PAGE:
Magee, John Gillespie
This is Sunday church service held for local Chinese Christians at the church run by John Gillespie Magee, an Episcopalian Minister. Many knew the church was located along the Ninghai Road (JCH).
As this photo was published on December 25 Saturday edition of Asahi Shimbun newspaper, the photo was probably taken on December 18, which is five days after the fall of Nanking.
©Click the image to view the newspaper. The title of the page says "Nanking Smiles."
However, in 1946 Tokyo Tribunal, nine years after the peaceful Sunday church service, he testifired as follows.
©Click the image to watch the movie (3:40-4:40).
"The killing began immediately in several ways, often by individual Japanese soldiers or up to 30 soldiers together going about, each one seems to have the power of life or death, and then soon there was organized killing of great bodies of men. These people were being killed by rile fire or machine gun principally. Also we knew a group of several hundreds being bayoneted to death. Some werec.One woman told me that her husbandfs hands were tied in front of her and he was thrown into a pond and she stayed there, she was unable to rescue and he was drowned before her face."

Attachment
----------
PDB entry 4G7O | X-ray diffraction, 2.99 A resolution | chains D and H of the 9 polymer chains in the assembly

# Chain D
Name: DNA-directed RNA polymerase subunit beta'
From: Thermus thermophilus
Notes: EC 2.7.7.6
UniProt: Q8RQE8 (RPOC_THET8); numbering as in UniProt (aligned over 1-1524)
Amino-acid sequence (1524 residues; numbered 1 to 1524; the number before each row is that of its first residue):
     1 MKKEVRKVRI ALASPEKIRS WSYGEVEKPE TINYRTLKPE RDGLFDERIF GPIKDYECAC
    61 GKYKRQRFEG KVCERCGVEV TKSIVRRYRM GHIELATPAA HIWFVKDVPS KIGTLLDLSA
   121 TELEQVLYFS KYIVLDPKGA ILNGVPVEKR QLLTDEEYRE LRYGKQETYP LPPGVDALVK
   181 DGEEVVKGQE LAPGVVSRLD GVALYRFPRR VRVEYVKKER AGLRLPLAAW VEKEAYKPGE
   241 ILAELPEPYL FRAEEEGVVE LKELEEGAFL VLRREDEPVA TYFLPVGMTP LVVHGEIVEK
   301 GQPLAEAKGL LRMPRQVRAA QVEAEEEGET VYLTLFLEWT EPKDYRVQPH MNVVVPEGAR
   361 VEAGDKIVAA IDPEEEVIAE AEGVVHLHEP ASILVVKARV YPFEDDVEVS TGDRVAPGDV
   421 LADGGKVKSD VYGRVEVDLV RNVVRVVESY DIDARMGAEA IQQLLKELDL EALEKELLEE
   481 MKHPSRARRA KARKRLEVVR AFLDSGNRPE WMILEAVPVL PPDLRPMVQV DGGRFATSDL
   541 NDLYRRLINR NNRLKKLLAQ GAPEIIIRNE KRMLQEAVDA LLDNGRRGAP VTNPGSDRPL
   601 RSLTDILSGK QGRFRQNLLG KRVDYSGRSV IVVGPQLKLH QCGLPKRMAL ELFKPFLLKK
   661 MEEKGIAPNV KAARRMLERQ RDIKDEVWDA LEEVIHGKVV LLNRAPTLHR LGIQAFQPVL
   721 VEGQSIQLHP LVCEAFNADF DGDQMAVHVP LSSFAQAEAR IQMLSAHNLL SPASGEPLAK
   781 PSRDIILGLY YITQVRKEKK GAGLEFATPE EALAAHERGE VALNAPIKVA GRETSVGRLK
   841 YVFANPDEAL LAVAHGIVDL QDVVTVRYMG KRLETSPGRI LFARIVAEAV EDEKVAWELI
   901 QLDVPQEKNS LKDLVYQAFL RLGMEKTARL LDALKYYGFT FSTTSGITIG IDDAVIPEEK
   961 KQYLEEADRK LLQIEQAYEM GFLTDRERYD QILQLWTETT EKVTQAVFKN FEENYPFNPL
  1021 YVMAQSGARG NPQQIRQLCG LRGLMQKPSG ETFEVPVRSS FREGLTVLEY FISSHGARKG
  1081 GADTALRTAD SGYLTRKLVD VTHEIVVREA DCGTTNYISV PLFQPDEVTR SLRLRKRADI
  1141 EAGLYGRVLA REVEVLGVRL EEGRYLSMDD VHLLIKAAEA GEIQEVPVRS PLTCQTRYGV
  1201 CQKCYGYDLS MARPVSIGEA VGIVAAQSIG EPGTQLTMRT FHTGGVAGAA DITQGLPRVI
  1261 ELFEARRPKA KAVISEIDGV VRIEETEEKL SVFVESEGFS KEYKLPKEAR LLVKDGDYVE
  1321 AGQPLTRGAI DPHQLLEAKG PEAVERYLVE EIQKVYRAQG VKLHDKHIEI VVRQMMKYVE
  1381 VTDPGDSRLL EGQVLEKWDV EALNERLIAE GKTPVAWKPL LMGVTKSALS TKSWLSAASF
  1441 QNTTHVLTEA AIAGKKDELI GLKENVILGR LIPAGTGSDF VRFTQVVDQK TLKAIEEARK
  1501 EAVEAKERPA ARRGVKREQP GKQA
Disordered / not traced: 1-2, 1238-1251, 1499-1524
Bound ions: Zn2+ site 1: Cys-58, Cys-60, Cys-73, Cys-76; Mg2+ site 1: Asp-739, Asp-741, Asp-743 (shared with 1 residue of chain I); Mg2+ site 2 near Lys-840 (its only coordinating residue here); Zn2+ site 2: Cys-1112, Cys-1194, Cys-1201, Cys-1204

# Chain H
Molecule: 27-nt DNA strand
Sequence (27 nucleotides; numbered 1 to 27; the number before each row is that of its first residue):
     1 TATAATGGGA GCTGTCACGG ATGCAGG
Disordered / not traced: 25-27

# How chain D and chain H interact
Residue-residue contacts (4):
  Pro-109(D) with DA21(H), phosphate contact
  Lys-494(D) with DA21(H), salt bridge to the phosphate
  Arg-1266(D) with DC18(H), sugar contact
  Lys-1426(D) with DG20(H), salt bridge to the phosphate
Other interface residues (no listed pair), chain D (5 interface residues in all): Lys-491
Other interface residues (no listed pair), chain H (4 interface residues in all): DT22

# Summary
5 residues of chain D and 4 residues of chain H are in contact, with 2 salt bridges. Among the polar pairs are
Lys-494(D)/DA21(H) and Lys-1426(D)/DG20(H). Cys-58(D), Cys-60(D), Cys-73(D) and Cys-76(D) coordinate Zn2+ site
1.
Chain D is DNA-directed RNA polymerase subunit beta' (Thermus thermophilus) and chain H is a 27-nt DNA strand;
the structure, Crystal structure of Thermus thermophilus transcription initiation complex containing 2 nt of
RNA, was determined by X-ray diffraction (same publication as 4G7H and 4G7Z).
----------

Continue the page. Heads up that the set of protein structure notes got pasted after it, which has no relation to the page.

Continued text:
If his testimony at the Tokyo Tribunal is true, how could he have a Sunday church service on December 18, five days after the fall of Nanking?
Therefore, the author considers that this Christian minister is a liar.
Bates, Miner Searle
On December 15, 1937, Miner Searle Bates met two reporters of Tokyo Hibi Simbun (now Mainichi Shimbun) and said, gWe are very happy to see that, thanks to the orderly entry of the Japanese Army into the city, Nanking has promptly regained its peace.h
« Click the image below to review the full page.
However, on the very same day, Bates delivered to the foreign correspondents leaving Nanking what Japanese researchers call the gBates Report,h which states as follows.
At Nanking the Japanese Army has lost much of its reputation, and has thrown away a remarkable opportunity to gain the respect of the Chinese inhabitants and of foreign opinion. The disgraceful collapse of Chinese authority and the break-up of the Chinese armies in this region left vast numbers of persons ready to respond to the order and organization of which Japan boasts.
Many local people freely expressed their relief when the entry of the Japanese troops apparently brought an end to the strains of war conditions and the immediate perils of bombardment. At least they were rid of their fears of disorderly Chinese troops, who indeed passed out without doing severe damage to most parts of the city